As Mayor I will ask the Government to:
1. acknowledge the importance and urgent need to address climate change for the benefit of current and future generations;
2. develop and implement, in collaboration with councils, communities and businesses, an ambitious transition plan toward a low carbon and resilient New Zealand;
3. be more ambitious with climate change mitigation measures;
4. work with Councils to deliver key commitments WCC will take in responding to the opportunities and risks posed by climate change; and
5. advocate for the swift implementation of the Zero Carbon Act.
As Mayor I will work with NGOs and businesses to:
1. acknowledge the importance and urgent need to address climate change for the benefit of current and future generations;
2. develop and implement an ambitious transition plan toward a zero carbon Wellington;
3. be ambitious with climate change mitigation measures;
4. provide grants to NGOs and businesses for their own climate change initiatives; and
5. Support and provide awareness for their climate change initiatives.
Alongside our Government partners I have developed an urban development, land-use and transport planning initiative called Let’s Get Wellington Moving, which is a 20 year whole of city commitment to land use and transport planning.

It has been unanimously supported by partners and I am now focused on its implementation.
Urban development is a critical component as we become a Zero Carbon Wellington. Wellington has the lowest carbon emissions of any city in NZ because of our compact urban form and our high use of public transport and active modes.

I have led on the two most critical pieces of work to shape transport and urban development, which can be viewed here: https://getwellymoving.co.nz/

https://planningforgrowth.wellington.govt.nz/

As Mayor I continue to accentuate Wellington’s compact urban form because it’s necessary from a climate perspective and is also what makes Wellington such a good place to live.
Reducing carbon emissions underpins my vision for both the LGWM and Planning for Growth strategies. These strategies have garnered broad support.

I have also significantly increased WCC’s prioritisation for active modes over the past nine years and will continue to do so as Mayor.
I have worked and will continue to work collaboratively with GWRC to improve delivery of Wellington’s public transport system.

To bring the working relationship closer and to improve public transport provision I strongly support the formation of a Regional Transport Authority so all stakeholders can prioritise land use and transport planning.
Since I have been on Council our annual budget for active modes has increased from $100k per annum to approximately $7m. I will continue to support active modes and, separately, the formation of a Regional Transport Authority so WCC can help prioritise land use planning together with transport to help improve public transport provision.I wholeheartedly support the implementation of LGWM as agreed by Government, WCC and GWRC.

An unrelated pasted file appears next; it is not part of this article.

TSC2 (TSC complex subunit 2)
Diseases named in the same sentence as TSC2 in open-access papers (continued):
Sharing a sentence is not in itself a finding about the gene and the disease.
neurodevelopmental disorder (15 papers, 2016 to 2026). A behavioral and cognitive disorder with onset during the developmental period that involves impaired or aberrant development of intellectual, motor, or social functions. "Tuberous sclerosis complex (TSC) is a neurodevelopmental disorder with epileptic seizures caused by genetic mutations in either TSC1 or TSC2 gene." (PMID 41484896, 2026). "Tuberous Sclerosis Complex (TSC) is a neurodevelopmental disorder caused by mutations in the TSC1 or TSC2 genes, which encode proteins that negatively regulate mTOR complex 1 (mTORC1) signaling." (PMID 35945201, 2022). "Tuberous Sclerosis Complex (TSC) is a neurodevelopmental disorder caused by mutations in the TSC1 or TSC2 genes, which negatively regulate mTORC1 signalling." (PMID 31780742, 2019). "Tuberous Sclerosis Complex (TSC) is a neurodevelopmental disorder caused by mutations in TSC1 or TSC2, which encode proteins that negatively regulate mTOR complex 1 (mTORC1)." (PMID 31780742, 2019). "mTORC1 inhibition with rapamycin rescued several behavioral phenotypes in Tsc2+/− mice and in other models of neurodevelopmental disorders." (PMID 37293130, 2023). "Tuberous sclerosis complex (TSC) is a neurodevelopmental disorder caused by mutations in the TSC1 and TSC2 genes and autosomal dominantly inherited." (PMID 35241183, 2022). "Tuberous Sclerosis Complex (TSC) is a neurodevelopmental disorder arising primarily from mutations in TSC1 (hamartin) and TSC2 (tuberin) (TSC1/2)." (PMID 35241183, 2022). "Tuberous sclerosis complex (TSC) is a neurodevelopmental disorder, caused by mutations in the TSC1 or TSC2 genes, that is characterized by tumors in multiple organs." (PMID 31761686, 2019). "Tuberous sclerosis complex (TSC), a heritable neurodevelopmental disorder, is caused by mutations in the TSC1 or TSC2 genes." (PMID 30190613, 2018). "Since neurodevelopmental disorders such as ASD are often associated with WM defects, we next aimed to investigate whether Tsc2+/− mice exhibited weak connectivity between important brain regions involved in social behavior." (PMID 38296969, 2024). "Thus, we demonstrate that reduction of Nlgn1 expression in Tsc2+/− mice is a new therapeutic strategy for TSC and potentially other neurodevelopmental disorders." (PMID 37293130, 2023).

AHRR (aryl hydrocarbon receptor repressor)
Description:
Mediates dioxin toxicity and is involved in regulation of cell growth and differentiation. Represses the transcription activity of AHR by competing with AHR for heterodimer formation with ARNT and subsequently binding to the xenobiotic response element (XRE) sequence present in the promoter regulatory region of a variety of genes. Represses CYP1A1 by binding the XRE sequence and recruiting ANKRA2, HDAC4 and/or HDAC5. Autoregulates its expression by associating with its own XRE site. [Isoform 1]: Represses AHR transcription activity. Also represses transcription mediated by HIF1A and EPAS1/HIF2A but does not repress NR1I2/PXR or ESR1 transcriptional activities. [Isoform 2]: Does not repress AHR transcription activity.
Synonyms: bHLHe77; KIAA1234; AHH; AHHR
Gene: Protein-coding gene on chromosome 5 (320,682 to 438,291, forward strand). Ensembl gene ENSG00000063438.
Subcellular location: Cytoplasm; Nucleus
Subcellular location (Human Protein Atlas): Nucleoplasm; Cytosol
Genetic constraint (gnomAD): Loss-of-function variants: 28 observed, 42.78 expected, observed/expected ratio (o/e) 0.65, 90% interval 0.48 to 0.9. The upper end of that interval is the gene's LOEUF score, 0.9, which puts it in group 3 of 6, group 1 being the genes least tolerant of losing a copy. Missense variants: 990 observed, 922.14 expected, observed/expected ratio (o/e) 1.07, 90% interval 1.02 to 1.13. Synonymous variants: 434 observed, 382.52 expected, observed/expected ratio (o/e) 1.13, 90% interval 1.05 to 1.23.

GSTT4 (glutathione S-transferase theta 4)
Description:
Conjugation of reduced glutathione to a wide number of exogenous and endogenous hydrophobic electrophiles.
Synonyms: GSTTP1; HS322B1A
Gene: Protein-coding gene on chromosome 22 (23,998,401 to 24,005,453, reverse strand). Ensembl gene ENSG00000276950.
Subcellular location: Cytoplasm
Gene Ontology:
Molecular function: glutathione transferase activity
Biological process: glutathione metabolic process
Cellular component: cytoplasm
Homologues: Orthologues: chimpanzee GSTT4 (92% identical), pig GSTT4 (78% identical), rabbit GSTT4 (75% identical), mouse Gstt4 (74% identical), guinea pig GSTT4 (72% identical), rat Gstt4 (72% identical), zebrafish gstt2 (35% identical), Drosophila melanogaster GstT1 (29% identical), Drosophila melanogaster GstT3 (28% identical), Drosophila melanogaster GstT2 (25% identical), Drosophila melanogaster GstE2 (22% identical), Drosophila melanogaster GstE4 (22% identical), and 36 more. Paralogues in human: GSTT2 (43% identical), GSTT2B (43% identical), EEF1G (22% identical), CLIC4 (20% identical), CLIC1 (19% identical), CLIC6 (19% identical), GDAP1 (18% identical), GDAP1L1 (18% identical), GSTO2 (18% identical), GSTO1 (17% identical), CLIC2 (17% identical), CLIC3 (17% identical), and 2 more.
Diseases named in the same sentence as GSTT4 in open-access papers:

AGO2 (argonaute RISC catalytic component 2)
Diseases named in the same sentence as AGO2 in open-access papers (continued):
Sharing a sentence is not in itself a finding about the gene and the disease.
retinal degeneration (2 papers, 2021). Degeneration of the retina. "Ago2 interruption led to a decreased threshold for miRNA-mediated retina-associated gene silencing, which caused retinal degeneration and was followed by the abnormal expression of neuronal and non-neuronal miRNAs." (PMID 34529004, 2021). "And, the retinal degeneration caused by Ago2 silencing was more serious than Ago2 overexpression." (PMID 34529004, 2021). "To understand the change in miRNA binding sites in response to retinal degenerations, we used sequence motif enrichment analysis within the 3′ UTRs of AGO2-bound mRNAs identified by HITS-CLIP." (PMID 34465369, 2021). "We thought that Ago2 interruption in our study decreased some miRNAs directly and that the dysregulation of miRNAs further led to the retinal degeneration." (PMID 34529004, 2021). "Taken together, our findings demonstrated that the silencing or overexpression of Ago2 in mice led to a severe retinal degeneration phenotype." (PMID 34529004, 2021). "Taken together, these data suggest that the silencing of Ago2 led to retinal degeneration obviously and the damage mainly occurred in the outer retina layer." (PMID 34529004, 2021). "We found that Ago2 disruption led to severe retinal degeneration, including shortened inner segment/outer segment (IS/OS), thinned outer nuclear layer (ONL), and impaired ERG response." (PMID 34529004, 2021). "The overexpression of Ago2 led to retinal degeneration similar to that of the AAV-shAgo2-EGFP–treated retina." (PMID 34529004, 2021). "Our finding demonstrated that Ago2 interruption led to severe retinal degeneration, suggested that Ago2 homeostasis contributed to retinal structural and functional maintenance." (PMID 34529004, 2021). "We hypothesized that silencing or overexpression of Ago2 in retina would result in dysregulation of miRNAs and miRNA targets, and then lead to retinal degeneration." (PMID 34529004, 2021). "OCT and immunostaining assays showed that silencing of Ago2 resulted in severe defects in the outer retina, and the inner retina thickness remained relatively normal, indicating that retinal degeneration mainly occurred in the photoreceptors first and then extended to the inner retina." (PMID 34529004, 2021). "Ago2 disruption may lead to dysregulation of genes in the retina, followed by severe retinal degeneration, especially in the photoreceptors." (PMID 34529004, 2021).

I support the reduction of CBD speeds, further bus priority, cycling infrastructure, mass transit for Wellington’s Southern and Eastern suburbs and congestion improvements at the Basin Reserve and Mt Victoria.
Agriculture emissions play only a small role in Wellington city.

I will continue to work with Government and Local Government partners to ensure this is a focus at a national level.
7
9/9/2019 22:22:02Diane CalvertSpeed up initiatives to get action on reducing emissions. Currently staff are charged with coming back to Council to implement a plan for the 20/21 year. I believe there are initiatives we can get underway sooner rather than later such as casting a stronger climate change lens on every report/paper presented to us.1. Our Council has started down the path with a very comprehensive climate adaptation pilot involving a small coastal settlement at Makara Beach. The residents have been actively involved working through the issues, reviewing technical advice and available options alongside staff. Once this pilot is completed, it will be used to inform work with other communities on local issues.
2. The design of major infrastructure projects are also being undertaken using information on future potential climate change modelling to ensure future resilience and adaptability.
Being guided in our actions by the Treaty's three core principles of partnership, participation and protection with iwi.A fair, equitable and inclusive approach to transition to having a low emissions economy and environment for the region. This means ensuring that we carefully plan with iwi, our local communities, businesses and neighbouring councils to manage the impacts and maximise the opportunities of the changes brought about by the transition to a low emissions economy.Our Council already has a good relationship with local iwi and it's about building on that based on a partnership approachIts important that we engage across all groups in a tailored way that relates to their key characteristics and challenges. We can't exclude anyone group as we all need to be in this together and play our respective parts. As mentioned engagement does need to be adapted and tailored to the specific groupsIn a participative way recognising that Wellington city does not have all the answers yet we can look at how we can share resources and ideas. As with other common issues and plans , there needs to be a regional approach e.g. waste management and water services. 1.Reducing waste- The Government needs to find ways to reduce unnecessary packaging and support a broad range of onshore recycling facilities. We should not export our waste elsewhere unless it has a value e.g. computer parts.